Tutorials & Articles (1998-2004)

By Larry B, February 10, 2010

OK….some of this is pretty old and there may even be some dead links here, but some of this still has relevance. And it’s a neat historical look at streaming, if nothing else.

2004

  • Flash Powers Comcast.net’s Innovative Video Browser  (StreamingMedia.com May 2004)
  • When Comcast.net needed a way to bring easy, interactive video to its broadband customers, it turned to Macromedia’s Flash. The team’s mission: “The challenge was to create a new video application, which combined browse, search, playback, and customization in an easy to use interface. It had to be as simple as channel surfing on the TV.”  Comcast’s innovative solution is The Fan.

  • Product Review: A Bandwidth Simulator for Testing Streaming Media  (StreamingMedia.com April 2004)
  • Sitting comfortably on our company networks, it can be hard to imitate the way 76% of American households view streaming content – via dialup. This week we look at a tool that helps you test your streaming content by simulating low bandwidth connections.


  • RealProducer 10 Competes On Features, Codecs  (StreamingMedia.com April 2004)
  • As you might expect, the latest encoding tool from RealNetworks offers great new codecs for audio and video. There are also some helpful features that can make your encoding process more flexible and more efficient. We’ll take a look at what’s new in the RealProducer Plus 10 preview release.

  • Creating Windows Media Download Packages  (StreamingMedia.com March 2004)
  • Windows Media download packages bundle up an entire playlist, a collection of media files, and a custom border into one downloadable file. With a single click, the Windows Media Player will unpackage the contents, add the playlist to its Media Library, and begin playback of your program.

  • The Windows Media ActiveX Control – Not Just for Internet Explorer Anymore  (StreamingMedia.com March 2004)  
  • Embedding Windows Media player in a Web page can be challenging. A Rubik’s cube puzzle of version-madness takes over if you try making it work for every browser. Now, the Mozilla/Netscape team has built ActiveX support for Windows Media directly into their latest browsers. Here’s how to sniff for browser support for Windows Media, and embed your video for everyone.


  • VCR’s for Streaming  (StreamingMedia.com March 2004)  
  • Streaming media is a great way to receive multimedia over the Internet. But it doesn’t help you much when you’re on a plane, in traffic, or sitting in your ice-fishing hut in Minnesota. There’s help available – StreamDown and SDP are utilities that can record streaming media programs, letting you watch or listen at your convenience.


  • The MPEG Video Standards – from 1 to 21  (StreamingMedia.com February 2004)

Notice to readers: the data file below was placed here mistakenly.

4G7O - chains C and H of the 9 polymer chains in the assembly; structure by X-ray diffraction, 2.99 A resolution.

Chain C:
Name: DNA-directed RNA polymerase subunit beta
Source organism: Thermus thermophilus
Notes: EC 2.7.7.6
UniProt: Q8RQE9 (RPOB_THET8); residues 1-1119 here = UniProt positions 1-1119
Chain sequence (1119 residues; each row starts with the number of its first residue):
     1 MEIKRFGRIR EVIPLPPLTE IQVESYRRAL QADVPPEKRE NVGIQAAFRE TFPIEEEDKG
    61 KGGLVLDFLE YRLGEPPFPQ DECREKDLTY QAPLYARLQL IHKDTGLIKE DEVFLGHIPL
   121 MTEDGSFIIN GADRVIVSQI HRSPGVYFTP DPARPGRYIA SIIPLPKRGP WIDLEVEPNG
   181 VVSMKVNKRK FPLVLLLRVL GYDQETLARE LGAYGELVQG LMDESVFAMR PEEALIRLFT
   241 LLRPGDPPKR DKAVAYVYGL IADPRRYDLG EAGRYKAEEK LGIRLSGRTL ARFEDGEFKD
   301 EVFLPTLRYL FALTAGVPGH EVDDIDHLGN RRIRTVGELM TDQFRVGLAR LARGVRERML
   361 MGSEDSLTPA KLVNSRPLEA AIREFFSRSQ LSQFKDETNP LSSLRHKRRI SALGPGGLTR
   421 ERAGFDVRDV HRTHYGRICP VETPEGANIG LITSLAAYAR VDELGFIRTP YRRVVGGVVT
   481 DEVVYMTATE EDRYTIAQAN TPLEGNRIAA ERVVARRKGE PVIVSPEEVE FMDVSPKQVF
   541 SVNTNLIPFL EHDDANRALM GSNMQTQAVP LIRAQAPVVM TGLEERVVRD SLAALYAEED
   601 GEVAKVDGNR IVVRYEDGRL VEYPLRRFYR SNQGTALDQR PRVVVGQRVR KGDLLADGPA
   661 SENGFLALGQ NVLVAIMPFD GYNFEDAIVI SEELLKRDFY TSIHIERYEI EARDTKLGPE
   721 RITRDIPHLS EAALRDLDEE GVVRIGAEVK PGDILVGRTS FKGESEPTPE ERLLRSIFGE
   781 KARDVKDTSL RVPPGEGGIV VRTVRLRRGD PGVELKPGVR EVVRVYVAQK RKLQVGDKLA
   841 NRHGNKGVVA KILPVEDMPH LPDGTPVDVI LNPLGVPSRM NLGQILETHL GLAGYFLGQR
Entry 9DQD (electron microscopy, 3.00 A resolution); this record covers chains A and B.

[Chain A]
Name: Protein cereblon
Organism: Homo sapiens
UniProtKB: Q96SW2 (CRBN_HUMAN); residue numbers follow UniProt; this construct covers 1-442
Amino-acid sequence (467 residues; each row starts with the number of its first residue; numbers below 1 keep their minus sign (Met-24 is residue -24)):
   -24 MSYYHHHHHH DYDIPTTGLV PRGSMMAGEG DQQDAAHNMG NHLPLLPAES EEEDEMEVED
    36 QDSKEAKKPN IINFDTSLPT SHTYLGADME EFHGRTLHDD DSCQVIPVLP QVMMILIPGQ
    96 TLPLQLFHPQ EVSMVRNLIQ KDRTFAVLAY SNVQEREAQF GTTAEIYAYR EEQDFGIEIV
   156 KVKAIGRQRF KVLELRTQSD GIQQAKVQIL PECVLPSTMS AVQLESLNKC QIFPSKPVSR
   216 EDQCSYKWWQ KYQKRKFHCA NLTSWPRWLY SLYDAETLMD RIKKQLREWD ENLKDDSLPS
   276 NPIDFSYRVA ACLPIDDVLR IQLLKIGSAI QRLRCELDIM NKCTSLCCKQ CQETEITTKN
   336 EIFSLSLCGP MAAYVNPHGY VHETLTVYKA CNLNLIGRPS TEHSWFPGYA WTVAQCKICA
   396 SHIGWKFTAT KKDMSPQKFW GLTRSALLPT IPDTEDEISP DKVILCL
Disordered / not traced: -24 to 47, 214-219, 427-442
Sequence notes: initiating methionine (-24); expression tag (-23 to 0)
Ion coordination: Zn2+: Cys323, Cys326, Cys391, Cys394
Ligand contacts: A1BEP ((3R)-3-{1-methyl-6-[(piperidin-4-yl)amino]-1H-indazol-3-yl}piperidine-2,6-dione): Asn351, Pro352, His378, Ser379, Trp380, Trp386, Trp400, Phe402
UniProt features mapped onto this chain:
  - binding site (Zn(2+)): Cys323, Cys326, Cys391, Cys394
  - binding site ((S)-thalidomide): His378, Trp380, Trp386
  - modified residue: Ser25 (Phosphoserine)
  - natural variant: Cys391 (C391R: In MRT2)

• There’s more to MPEG than just audio and video compression. There are five MPEG standards–MPEG1, MPEG2, MPEG4, MPEG7, and MPEG21–spanning all aspects of compressing, authoring, identifying, and delivering multimedia. Here’s a quick look at each one and where it fits in the digital media landscape.


  • Screen Recording – An Enterprise Approach to Streaming Media Publishing  (StreamingMedia.com January 2004)  
  • For software training, demos, or even traditional Powerpoint slideshows, a narrated screen recording can be a simple and effective way to get your point across. In the second part of our look at screen recorders, we’ll look at the industrial-strength Screenwatch & see how it handles presentation authoring for educational institutions & the enterprise.


  • Screen Recorders for Streaming  (StreamingMedia.com January 2004)  
  • With visual communication over the Internet an essential business and educational tool, screen recording can provide a simple means to create presentations of software demos, data walk-throughs, or even traditional slideshows. Let’s face it, nothing beats the “Show me, don’t tell me!” approach of a narrated screen recording.

2003

  • Interactive MPEG4 – Who Will Lead the Way?  (StreamingMedia.com December 2003)  
  • The MPEG4 standard for interactive video has facets that shine brightly and attract attention, enthusiasm, and investment. Both the Web and the broadcast industries are salivating over the possibilities of a standards-based solution for the authoring and delivery of rich media content. But there’s a difference in the approach each industry takes to drive adoption. A few companies are looking for the middle ground.


  • Creating Interactive Video With MPEG4  (StreamingMedia.com November 2003)  [MPEG4 example video and sample XMT/SMIL source code listing]
  • After a long build-up, MPEG4 is finally roaring out of the gates. Read on for a look at the frontier of MPEG4 video – interactive video capabilities that will leave you oohing and ahhing. We’ll look at the basics, then walk through a complete XMT/SMIL code example that shows how it’s done.


  • A Look at Higher Ed Streaming – Univeristy of Cincinnati Case Study  (StreamingMedia.com November 2003)
  • Streaming media has become an integral part of the communications toolset at the University of Cincinnati. What started in 1999 as an experiment in streaming technology has transformed the classroom environment and expanded the reach of the school’s academic and public service programs.


  • How To Brand Your Video With A Watermark  (StreamingMedia.com October 2003) [example watermarked video and sample SMIL code listing]
  • Inconspicuously floating over the bottom-right corner of a video, a watermark logo provides viewers with instant recognition of the program’s source, even as it builds further brand awareness. We’ll show you how you can grace your videos with an interactive watermark that brands your content and drives traffic to your Web site.


  • Creative Commons Licensing for Digital Media  (StreamingMedia.com October 2003) [Creative Commons rich media license/verification page example]
  • Isn’t the phrase “copyright restrictions” a misnomer? Restricting the use of a work is just one side of what copyright law can do for those who create and distribute content. After all, most of us create in the hope that our work will be seen, quoted, and talked about – as well as purchased. The Creative Commons (CC) project gives content creators a rich toolset for applying carefully-crafted copyright protections to their work. Read on to learn whether CC can help you, and how to tag your audio and video projects with a CC license.